Freshmen move-in to residence halls


Frankie Herrera

Madelyn Wendland and her parents talk while moving in Friday, August 23.

With just days before their first class, incoming freshmen began moving in Friday with a warm welcome from university leaders, athletes and volunteers. 

Friday between 8 a.m.-3:30 p.m., incoming freshmen were greeted into their first college dorms. New Jackrabbits were greeted by a swarm of blue-shirted volunteers excited to make the move in experience as painless as possible. 

“This morning we got pretty busy. Within the first hour we had over 100 people move in,” said Nathaniel Condelli, Binnewies residence hall director, “Now it’s trickling in rather than swamped.”

In Young Hall, Meet State staff played music for families entering the residence hall. 

“The first thing that stands out is how contagious the energy is.” Sami Gortmaker, a admissions ambassador, said. “I was thinking the pep was going to die down after hour one or hour two, but we are on hour three now and we are doing alright.”

Freshman students were excited to be able to experience college life. 

“I’m excited for a kind of a change and a difference,” said freshman agriculture business student Blake Olson said.

Blake’s mother, Darla Olson, said her son is ready for college but will miss the home-cooked meals. 

However, it’s not just students who are excited about the new year. Parents like Allisa and Troy Wendland were there to help with the move-in and the introduction to SDSU.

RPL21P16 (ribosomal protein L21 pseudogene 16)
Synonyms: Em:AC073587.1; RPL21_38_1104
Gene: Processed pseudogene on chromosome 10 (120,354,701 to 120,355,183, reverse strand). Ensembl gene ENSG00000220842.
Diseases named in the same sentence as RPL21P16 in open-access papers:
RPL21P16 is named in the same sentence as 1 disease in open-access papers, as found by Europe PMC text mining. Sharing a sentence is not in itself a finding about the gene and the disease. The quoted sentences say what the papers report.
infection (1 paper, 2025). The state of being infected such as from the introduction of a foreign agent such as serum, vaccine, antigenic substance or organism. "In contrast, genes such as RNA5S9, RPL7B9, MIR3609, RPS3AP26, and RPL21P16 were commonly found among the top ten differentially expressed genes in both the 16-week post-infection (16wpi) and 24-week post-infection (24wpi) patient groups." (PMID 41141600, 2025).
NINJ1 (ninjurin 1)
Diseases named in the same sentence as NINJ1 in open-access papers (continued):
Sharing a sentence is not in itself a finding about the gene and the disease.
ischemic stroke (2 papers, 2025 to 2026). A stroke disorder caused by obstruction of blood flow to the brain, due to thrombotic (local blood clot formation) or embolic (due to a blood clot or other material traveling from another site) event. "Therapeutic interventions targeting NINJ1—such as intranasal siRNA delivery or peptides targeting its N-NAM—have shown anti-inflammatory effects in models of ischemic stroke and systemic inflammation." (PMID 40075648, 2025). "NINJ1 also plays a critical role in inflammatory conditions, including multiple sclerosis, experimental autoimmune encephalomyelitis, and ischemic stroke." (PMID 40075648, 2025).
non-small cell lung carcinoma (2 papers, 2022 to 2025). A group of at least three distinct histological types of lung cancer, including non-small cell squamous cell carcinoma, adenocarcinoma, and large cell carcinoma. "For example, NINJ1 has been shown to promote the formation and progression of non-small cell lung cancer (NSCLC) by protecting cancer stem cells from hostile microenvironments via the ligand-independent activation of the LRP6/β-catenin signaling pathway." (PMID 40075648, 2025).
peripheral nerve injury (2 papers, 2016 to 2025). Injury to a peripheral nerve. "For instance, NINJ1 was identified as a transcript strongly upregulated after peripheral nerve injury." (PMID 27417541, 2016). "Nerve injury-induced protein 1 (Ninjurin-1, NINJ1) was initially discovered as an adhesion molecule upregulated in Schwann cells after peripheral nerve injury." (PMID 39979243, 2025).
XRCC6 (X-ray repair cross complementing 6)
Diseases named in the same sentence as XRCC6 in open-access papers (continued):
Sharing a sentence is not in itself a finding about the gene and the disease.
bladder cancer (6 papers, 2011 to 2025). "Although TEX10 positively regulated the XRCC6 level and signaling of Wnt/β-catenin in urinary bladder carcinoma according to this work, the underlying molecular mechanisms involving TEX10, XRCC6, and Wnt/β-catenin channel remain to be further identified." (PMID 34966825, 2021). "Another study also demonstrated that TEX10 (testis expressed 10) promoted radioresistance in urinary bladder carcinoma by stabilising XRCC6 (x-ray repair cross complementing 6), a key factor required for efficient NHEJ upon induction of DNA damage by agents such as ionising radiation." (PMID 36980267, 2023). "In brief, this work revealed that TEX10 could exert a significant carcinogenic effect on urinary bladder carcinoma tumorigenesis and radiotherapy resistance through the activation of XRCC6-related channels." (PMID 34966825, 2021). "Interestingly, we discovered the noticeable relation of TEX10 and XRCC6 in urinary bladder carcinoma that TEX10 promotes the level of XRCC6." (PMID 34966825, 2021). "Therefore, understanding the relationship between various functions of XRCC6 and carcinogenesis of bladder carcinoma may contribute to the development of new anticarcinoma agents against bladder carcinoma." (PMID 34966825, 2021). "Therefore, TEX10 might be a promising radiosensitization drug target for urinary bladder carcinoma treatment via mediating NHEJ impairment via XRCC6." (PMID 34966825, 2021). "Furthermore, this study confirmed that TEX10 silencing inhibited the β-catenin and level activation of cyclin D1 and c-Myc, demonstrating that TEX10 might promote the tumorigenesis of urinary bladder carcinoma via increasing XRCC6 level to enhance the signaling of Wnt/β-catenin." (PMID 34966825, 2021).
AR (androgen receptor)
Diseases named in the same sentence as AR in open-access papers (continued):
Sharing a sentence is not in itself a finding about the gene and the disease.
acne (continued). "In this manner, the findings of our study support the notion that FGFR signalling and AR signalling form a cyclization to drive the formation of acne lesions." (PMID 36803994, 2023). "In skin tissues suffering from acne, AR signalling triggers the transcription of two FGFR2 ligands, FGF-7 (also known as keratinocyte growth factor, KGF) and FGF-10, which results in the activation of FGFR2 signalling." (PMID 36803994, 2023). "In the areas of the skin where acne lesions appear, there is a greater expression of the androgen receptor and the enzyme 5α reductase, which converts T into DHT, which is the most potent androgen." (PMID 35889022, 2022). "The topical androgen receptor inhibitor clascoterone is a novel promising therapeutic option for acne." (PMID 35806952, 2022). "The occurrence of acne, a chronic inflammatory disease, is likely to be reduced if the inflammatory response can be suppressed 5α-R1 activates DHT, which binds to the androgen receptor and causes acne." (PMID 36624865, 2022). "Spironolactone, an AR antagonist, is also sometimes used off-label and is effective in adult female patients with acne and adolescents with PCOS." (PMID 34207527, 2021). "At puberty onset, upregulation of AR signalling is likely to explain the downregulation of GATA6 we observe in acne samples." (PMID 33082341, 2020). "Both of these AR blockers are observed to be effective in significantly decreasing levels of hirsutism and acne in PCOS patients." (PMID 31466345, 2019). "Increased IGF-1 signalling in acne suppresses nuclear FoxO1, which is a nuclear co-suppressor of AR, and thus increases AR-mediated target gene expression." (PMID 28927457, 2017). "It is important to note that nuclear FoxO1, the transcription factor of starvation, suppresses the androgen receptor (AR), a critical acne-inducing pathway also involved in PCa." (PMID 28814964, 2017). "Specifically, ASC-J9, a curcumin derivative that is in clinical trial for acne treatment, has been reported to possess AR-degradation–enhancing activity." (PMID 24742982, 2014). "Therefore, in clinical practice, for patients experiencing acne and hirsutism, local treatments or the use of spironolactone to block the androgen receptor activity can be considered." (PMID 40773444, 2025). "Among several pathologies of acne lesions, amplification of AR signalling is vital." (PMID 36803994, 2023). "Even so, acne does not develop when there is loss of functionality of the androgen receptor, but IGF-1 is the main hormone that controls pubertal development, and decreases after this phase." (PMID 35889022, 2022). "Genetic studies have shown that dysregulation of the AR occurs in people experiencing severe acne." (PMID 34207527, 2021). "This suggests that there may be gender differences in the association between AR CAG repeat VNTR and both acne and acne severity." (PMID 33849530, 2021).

Troy Wendland was eager to get the move-in process over, joking that the family was “happy to get rid of” his daughter, Madelyn. 

Allisa had a lone concern about her daughter starting school at South Dakota State:  “I have no hesitations. I’m not worried about anything but her not missing me.”

After the move, the students receive a warm welcome to life as a Jackrabbit. With the First Night at State to kick off the weekend, as well as picnics, tours, and dances, students will come to know the campus and their fellow students. 

Just do the thing that you want to do,” Gortmaker said. “Do the thing that you want to do, it will pay our in the long run and open yourself up to a lot more opportunities than if you stay hesitant and stay locked in yourself.”